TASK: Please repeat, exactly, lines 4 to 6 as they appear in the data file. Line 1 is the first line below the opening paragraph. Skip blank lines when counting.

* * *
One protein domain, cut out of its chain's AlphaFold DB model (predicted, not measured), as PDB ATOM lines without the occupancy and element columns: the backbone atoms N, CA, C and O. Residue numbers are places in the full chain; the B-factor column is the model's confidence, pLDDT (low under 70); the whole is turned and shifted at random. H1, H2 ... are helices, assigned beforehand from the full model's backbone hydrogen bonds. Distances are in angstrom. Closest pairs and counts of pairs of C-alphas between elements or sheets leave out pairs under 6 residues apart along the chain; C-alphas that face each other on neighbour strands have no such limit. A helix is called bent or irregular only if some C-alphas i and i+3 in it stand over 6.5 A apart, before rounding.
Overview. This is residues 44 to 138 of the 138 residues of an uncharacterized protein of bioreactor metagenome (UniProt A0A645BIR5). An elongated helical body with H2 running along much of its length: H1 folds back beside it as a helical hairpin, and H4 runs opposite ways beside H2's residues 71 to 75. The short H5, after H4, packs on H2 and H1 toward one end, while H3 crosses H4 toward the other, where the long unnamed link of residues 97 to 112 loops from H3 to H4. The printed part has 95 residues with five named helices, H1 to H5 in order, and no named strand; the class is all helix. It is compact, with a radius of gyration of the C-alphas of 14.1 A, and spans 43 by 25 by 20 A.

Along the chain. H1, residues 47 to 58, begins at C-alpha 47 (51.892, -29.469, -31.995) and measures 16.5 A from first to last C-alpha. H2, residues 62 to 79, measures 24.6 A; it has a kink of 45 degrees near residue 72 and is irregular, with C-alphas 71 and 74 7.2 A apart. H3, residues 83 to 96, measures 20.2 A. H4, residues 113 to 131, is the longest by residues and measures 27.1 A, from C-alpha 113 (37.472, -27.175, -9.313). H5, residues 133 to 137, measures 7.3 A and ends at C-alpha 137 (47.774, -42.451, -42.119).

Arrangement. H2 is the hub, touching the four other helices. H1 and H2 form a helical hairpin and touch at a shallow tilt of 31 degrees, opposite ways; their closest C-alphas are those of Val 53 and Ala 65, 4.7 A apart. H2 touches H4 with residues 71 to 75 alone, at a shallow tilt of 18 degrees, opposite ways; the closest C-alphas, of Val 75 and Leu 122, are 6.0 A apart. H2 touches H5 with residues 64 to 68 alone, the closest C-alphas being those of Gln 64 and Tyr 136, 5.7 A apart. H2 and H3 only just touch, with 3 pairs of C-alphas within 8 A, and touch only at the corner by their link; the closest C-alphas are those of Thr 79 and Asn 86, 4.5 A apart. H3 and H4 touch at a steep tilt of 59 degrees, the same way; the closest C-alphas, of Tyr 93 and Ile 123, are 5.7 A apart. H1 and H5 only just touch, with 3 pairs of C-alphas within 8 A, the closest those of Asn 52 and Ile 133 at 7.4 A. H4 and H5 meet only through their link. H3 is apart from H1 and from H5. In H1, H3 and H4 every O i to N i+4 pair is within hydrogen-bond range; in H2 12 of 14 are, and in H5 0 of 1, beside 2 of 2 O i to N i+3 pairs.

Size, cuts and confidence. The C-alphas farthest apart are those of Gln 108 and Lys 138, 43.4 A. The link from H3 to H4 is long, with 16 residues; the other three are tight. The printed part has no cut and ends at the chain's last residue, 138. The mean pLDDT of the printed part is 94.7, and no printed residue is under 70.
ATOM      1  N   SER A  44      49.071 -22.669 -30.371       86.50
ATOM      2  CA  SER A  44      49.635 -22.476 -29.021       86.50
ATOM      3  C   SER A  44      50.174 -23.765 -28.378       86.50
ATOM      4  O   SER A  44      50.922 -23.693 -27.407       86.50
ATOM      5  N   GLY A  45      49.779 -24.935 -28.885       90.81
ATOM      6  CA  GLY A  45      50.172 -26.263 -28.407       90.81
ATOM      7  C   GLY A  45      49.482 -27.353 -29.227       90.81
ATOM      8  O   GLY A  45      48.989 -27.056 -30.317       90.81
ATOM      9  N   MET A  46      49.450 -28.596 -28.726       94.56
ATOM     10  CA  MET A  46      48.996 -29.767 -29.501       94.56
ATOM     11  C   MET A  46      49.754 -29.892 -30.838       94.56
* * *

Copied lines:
Size, cuts and confidence. The C-alphas farthest apart are those of Gln 108 and Lys 138, 43.4 A. The link from H3 to H4 is long, with 16 residues; the other three are tight. The printed part has no cut and ends at the chain's last residue, 138. The mean pLDDT of the printed part is 94.7, and no printed residue is under 70.
ATOM      1  N   SER A  44      49.071 -22.669 -30.371       86.50
ATOM      2  CA  SER A  44      49.635 -22.476 -29.021       86.50